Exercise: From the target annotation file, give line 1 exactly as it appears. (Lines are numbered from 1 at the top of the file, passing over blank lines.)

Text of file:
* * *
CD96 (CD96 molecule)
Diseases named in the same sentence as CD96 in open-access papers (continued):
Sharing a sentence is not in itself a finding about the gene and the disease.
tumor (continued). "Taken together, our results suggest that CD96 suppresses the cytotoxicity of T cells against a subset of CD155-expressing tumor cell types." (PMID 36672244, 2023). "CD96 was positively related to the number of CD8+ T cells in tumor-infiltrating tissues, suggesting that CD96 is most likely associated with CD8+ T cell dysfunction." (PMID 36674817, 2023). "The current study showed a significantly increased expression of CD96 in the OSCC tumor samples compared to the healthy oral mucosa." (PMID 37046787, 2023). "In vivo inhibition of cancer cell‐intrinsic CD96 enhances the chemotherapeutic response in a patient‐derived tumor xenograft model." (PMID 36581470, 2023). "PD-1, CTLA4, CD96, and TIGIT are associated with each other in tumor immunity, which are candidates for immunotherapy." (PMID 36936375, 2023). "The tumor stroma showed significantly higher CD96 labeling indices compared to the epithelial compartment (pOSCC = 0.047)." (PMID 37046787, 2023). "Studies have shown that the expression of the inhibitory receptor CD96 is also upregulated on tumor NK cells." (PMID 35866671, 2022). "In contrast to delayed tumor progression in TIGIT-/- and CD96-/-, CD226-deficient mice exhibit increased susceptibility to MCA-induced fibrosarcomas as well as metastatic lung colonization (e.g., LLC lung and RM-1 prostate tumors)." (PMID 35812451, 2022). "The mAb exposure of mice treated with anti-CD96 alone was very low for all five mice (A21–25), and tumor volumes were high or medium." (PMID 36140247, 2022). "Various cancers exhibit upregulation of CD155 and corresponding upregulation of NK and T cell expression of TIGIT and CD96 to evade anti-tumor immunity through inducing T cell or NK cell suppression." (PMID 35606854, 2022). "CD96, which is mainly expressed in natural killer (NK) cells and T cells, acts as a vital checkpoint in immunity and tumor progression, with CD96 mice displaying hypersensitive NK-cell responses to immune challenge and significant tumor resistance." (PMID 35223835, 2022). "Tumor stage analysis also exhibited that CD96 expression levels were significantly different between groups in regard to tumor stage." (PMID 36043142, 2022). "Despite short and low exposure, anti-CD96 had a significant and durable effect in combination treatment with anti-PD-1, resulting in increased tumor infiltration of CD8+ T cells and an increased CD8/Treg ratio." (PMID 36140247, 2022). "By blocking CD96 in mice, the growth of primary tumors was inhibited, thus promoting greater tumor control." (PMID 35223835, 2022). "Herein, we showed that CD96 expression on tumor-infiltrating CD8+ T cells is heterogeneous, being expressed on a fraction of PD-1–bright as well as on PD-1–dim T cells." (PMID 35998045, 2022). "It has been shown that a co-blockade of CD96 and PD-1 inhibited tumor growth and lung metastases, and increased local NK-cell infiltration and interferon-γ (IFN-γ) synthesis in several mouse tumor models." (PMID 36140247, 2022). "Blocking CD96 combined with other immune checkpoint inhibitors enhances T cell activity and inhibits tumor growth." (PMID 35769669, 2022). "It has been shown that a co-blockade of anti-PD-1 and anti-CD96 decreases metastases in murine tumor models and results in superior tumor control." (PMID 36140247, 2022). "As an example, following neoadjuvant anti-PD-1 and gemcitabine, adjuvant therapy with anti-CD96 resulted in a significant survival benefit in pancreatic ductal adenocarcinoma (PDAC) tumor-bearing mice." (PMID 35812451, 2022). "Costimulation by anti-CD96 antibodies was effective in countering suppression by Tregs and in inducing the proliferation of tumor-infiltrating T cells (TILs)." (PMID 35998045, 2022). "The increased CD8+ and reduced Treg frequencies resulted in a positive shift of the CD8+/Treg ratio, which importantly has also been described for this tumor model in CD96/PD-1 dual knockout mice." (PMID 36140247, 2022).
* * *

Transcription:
CD96 (CD96 molecule)